Ever since I was a kid I’ve loved swimming. I am that person who can stay in the water for hours on end, while my skin gets wrinkled and my lips turn blue, before I even consider getting out. While some kids were great at the front crawl or standing on their hands, my talent was the number of seconds I could hold my breath for underwater. I always bugged anyone who was around to count for me, but usually it was my Dad that would do it without a complaint. Sometimes he’d count really fast and make it seem like I had been under for half an hour, and other times he’d challenge me by counting the “Mississippi” way.
When I was in my early twenties I took an amazing job working at Club Med, Huatulco, for six months. Although I mostly worked in the mini club with the kids, I sometimes helped out a friend at the snorkeling shack as well. Even though I would teach the guests how to snorkel wearing all the equipment, I never used the actual snorkel for breathing when we went out into the ocean. I didn’t need to because of how long I could hold my breath for. Even when I took a few scuba diving lessons during employment in Club Med Ixtapa a year later, I was having trouble with the tank, because I was so uncomfortable with excess air coming at me. I tried to assure the instructors that I didn’t need to use the oxygen tank, and that I could go down to the bottom of the sea holding my breath for ages, but they didn’t want to take that chance on me.
So here I was finally figuring out how to breathe easy on land, as I blogged about 2009 being one of the most difficult years of my life, and trying to find the silver linings amongst all the heartache I had already encountered. Then what happens to me within the first week of 2010? My dad dies! It’s as if the forces of the universe were like “Hey, we keep trying to knock her down and she keeps getting back up. Let’s give her the biggest whack that we possibly can.” So they did, and I have never fallen so hard in my life. Will I be able to get up after this one? I’m not sure yet. Only time will tell.
There have been a few strange issues surrounding my Dad’s death. First being, we still don’t know what caused his death. My parents had been on a three week cruise, and they docked in San Diego on January 3rd, preparing to come back to Toronto the next day. That night, my dad was having trouble breathing and my mom called an ambulance right away. In that small pocket of time between getting off the ship and coming home to Toronto, my dad passed away of congestive heart failure due to an unknown reason. We are still waiting on the blood work. At the moment, all I can do to get through this right now is to understand that it was his time and not an accident. The guy went on a three-week vacation, had the best time of his life and then died with my Mom, the love of his life of 47 years by his side. If we could choose our own death plans, I’d say sign me up for that one, because the way my Dad died is a hell of a lot better than some of the other alternatives.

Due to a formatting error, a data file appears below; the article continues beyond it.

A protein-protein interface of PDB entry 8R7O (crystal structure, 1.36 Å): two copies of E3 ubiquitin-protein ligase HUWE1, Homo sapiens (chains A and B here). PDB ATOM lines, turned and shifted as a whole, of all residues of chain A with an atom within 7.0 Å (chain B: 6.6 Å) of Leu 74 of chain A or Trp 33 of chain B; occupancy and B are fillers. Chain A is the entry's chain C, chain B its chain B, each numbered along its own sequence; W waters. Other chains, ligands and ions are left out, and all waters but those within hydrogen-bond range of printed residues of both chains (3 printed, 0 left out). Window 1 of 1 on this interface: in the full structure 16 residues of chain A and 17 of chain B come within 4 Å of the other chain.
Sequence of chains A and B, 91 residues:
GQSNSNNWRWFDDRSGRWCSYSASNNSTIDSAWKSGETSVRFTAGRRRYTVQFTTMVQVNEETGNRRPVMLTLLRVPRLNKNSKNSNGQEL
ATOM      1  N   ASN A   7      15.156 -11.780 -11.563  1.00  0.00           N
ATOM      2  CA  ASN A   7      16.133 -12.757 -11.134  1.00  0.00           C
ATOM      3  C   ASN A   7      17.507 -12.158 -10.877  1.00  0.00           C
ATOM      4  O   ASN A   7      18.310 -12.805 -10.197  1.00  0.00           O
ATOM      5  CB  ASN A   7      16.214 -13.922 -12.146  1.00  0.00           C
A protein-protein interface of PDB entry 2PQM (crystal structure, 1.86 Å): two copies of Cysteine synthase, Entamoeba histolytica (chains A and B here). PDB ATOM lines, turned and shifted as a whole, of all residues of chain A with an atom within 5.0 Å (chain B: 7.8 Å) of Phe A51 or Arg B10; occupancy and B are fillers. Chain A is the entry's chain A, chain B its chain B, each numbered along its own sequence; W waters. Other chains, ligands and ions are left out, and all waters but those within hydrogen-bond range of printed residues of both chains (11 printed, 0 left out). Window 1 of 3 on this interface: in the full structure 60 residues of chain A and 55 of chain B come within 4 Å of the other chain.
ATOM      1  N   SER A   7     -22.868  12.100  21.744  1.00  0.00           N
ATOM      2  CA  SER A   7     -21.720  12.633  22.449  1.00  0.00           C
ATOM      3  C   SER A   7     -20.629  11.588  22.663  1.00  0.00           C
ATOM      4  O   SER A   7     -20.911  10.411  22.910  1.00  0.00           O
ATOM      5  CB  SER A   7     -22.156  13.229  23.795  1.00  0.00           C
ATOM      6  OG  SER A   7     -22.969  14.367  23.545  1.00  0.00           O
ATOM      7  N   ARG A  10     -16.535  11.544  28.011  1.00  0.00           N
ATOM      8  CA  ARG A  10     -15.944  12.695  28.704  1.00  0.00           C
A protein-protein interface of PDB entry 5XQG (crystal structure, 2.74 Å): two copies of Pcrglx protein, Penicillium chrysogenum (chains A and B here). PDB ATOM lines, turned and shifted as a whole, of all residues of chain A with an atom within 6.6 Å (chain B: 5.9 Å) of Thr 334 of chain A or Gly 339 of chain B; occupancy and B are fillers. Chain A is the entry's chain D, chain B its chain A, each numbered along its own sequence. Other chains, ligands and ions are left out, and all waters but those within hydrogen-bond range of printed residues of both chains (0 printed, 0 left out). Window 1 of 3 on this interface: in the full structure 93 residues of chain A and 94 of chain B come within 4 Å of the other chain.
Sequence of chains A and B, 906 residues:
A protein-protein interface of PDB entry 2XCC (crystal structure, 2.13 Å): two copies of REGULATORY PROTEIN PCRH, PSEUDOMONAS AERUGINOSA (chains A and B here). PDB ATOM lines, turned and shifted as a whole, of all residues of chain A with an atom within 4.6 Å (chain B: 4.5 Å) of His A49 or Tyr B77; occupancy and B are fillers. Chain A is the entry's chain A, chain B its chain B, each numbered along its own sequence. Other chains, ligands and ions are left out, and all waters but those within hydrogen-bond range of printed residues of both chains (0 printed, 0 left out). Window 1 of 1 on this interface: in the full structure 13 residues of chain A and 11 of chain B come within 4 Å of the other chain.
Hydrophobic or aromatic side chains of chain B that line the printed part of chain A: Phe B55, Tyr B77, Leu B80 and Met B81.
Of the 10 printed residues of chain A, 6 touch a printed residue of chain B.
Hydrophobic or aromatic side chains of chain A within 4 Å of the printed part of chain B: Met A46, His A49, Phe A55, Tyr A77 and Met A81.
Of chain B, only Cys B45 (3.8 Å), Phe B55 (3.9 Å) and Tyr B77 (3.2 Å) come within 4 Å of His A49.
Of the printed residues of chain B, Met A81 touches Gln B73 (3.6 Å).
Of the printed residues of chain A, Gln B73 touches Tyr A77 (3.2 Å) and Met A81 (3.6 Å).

In the hours that followed my father’s death, I found myself trying to hold my breath a lot, which is much harder for me to do when I’m not in water. I had to make some of the most heartbreaking phone calls of my life to people who loved my dad and needed to be consoled. One was to my Aunt Lois, my dad’s sister, who was on a cruise ship that was ironically headed towards Haiti, right before the earthquake. She got off in Puerto Rico and flew home. It’s uncertain what her fate would have been had she not had to come home right away.
It’s now been exactly two weeks since I received that phone call from my Mom, and after making it through the funeral, where I gave the eulogy, and the shiva, where hundreds of people were coming through our house every day. I am somehow still standing.
To be honest, I was going to throw in the towel on this blog. I just felt so destroyed and didn’t think I could continue writing about things, that in hindsight, don’t seem as important anymore. However, an old friend/camp counselor of mine emailed me when she heard the news about my Dad, and encouraged me to continue to try and find the silver linings within all the unfortunate circumstances that I have been hit with over the past year. She believes in my theory that the silver linings are always there, even if it takes a while to find them. So although this has completely thrown me for a loop, and I can’t even be sure that I am making sense anymore, with time I will try to find the silver lining as best as I can.
I will tell you this, I miss my Dad more than I ever thought possible. It is the worst pain I have ever experienced in my life, and it saddens me that I am going to have to find someone new to count the seconds for me, while I continue to hold my breath underwater.